Influential Lawmaker Rep. Steve Wolens to Retire After 24 Years in Texas Legislature

December 3, 2003

One of Texas’ most respected and profilic lawmakers, State Representative Steve Wolens, today announced that he will not seek re-electoin upon completion of his current and twelfth term in the Texas Legislature, following a distinguished career in which he authored landmark legislation shaping business, ethics, education, law enforcement, regulatory, consumer, fiscal and environmental issues.

Mr. Wolens, senior member of the Dallas delegation, has represented the city for 23 years in Austin. First elected in 1980, the Dallas Democrat has earned high marks from colleagues on both sides of the aisle for his legislative acumen, debate skills, bill authorship and intricate knowledge of complex business and regulatory issues, House rules and legislative procedures. He served for many years as the chairman of the powerful State Affairs and Business and Commerce Committees, and was named this session by the new Republican Speaker of the House as Chairman of the Select Committee on Ethics.

“I have a great love of the law and this wonderful institution, with its traditions of civility, bipartisanship, and statesmanlike discourse,” Wolens said. “During my twenty-three years in the Legislature, I have worked hard to ensure that Texans have a strong business climate, affordable energy, safer streets, educational opportunity, clean air and water and government we can trust. Working with my colleagues, governors and statwide officials of both parties, I have been blessed with the opportunity to make a real difference in my state and pass good laws which served as blueprints for business growth, energy deregulation, and regulatory governance for the rest of the nation. One cannot ask for more from an honorable career in public life, so this is a good time for me to focus on my family, the private sector, and the policy agenda I can continue to advocate as a citizen of our great state.”

During his twelve sessions in the Legislature, Wolens was named one of the “Ten Best Legislators” in the state by Texas Monthly Magazine six times. He was also named an “Outstanding Legislator” by Texas Business Magazine, and the Texas Association of Realtors made him a member of their “Legislative Hall of Fame.”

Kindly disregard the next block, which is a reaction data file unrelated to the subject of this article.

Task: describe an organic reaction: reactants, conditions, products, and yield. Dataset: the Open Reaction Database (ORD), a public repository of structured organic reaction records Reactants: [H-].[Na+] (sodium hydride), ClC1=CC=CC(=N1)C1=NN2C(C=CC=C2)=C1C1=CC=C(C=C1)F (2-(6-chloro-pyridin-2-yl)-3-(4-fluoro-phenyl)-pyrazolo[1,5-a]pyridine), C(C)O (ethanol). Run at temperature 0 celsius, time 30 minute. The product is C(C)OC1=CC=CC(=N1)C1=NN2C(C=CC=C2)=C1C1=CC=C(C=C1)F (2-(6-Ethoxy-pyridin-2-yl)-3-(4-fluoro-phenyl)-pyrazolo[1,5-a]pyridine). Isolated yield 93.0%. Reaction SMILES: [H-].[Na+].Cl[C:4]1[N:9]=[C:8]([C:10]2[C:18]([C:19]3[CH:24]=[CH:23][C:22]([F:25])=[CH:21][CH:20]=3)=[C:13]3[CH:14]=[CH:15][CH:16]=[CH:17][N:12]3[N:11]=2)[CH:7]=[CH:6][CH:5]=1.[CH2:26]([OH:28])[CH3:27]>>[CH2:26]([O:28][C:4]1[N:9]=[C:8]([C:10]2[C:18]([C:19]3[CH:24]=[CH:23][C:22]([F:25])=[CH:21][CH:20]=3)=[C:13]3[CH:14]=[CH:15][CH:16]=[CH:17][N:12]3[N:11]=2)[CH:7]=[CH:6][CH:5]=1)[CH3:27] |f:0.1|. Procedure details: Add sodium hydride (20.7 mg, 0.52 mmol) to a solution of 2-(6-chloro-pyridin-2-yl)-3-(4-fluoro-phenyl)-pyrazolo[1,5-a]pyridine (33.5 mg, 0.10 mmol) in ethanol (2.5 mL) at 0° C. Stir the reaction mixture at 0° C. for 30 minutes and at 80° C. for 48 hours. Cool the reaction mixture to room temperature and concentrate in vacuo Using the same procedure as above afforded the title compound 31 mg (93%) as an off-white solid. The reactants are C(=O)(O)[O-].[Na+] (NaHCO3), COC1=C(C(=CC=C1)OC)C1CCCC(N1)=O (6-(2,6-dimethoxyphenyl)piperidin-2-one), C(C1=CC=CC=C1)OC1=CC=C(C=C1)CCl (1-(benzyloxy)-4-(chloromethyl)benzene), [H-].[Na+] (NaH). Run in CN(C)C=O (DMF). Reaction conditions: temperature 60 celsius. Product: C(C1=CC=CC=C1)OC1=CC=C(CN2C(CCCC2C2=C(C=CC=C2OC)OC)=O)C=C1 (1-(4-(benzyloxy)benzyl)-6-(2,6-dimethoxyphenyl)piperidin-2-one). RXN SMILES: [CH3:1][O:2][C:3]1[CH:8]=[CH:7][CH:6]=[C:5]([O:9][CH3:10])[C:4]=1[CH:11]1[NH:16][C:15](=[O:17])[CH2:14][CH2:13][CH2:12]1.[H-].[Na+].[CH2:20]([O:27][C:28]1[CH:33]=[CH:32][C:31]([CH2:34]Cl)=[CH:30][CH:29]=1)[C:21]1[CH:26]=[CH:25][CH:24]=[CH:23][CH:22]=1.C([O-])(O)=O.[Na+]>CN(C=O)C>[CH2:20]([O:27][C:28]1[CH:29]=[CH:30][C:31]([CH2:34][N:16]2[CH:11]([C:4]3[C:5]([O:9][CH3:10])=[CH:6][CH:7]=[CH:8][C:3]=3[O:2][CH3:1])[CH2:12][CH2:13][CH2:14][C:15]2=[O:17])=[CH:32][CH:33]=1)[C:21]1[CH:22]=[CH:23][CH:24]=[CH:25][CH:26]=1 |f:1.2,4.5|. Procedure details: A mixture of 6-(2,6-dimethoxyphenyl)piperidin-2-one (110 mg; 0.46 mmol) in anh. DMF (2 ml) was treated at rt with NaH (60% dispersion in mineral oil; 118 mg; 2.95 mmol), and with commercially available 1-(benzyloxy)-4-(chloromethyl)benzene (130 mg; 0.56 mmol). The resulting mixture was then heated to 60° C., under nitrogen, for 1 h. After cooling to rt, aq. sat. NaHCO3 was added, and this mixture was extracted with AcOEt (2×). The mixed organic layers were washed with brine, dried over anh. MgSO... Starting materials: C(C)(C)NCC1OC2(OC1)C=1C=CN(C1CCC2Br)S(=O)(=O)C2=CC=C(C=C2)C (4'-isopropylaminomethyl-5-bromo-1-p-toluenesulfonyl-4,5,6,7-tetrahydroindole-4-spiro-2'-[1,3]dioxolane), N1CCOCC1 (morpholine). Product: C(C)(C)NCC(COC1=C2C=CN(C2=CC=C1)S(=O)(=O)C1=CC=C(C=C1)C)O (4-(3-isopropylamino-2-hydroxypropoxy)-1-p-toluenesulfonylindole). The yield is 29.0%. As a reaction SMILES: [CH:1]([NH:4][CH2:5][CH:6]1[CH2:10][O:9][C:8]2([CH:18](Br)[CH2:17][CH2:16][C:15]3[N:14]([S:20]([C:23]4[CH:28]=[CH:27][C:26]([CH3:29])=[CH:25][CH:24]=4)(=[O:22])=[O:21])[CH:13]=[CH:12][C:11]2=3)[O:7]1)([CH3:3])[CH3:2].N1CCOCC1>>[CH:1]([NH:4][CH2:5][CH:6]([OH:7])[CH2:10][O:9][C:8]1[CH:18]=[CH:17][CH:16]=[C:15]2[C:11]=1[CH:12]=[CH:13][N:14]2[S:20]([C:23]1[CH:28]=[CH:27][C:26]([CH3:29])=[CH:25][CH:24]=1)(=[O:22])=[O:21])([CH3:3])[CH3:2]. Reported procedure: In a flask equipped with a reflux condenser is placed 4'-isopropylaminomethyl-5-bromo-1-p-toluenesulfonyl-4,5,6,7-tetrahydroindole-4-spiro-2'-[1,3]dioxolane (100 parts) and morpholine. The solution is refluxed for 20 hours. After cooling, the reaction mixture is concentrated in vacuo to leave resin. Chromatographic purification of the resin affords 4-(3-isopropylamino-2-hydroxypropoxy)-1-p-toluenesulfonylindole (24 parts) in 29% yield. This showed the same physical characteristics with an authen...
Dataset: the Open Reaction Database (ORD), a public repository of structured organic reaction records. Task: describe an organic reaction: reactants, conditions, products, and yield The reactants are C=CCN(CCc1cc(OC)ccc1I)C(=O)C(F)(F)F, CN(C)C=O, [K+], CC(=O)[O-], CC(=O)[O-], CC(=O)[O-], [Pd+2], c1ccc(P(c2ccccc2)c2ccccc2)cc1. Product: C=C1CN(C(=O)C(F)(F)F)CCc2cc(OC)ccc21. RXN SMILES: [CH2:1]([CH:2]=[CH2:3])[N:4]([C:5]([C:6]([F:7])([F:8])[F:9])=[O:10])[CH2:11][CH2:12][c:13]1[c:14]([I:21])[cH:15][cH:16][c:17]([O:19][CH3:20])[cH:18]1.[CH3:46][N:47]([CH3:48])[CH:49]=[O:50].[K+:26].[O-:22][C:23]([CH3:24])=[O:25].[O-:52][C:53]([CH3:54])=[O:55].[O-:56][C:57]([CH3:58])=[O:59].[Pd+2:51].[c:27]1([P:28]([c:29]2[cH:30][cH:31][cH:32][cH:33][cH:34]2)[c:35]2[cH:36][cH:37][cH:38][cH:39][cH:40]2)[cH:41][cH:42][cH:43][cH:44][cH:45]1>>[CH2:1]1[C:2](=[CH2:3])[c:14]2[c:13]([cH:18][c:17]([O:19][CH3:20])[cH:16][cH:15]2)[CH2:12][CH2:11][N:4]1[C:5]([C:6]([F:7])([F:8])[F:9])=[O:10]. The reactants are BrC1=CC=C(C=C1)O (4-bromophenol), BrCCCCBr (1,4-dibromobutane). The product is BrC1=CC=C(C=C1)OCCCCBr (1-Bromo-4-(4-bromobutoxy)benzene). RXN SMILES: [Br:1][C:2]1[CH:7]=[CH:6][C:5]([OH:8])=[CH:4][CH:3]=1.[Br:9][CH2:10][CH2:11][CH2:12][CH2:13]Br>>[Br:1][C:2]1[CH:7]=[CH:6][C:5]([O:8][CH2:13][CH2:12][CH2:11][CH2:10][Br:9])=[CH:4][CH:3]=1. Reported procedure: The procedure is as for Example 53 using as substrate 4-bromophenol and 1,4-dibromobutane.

For three sessions, Common Cause awarded him its Public Service Award. Twice, he was named “Legislative Crime Fighter of the Year” by the Greater Dallas Crime Commission. He was also named “Legislator of the Year” in 1999 by both the National Retail Federation and the Texas Municipal League, and again in 2001 by the Texas Renewable Energy Industries Association. In 2003, AARP of Texas honored him as the “Outstanding Legislator” of the session.

Wolens authored, shaped and engineered passage of dozens of important legislative initiatives during his tenure in the Texas House. Most recently, he passed landmark ethics and election reforms in 2003, clean air legislation in 2001, electric deregulation in 1999, and a constitutional amendment on home equity in 1997. In 1981, he successfully authored the tax increment financing law and constitutional amendment widely used in Texas for economic development.

Rep. Wolens also passed numerous bills to ensure public safety, including the “Two Strikes and You’re Out” Law for repeat sex offenders, reforms to deter drunk driving, and heightened penalties for hit-and-run drivers, prostitution, and barratry (i.e. incitement to litigation by attorneys soliciting clients).

A strong supporter of education, Mr. Wolens has repeatedly championed the UT Southwestern Medical Center for twenty years and been a strong advocate for UT Dallas and UT Arlington. He also worked to protect homeowners in home equity loans, mortgage disputes, and insurance matters. A supporter of Dallas, he has successfully sponsored legislation in support of Parkland Hospital, DART, Fair Park, and most recently funding for a convention center hotel.

Mr. Wolens is a partner at the Baron & Budd law firm in Dallas, and is married to Dallas Mayor Laura Miller. They have three children – Alex, Lily, and Max.

A complete list of legislative accomplishments can be found here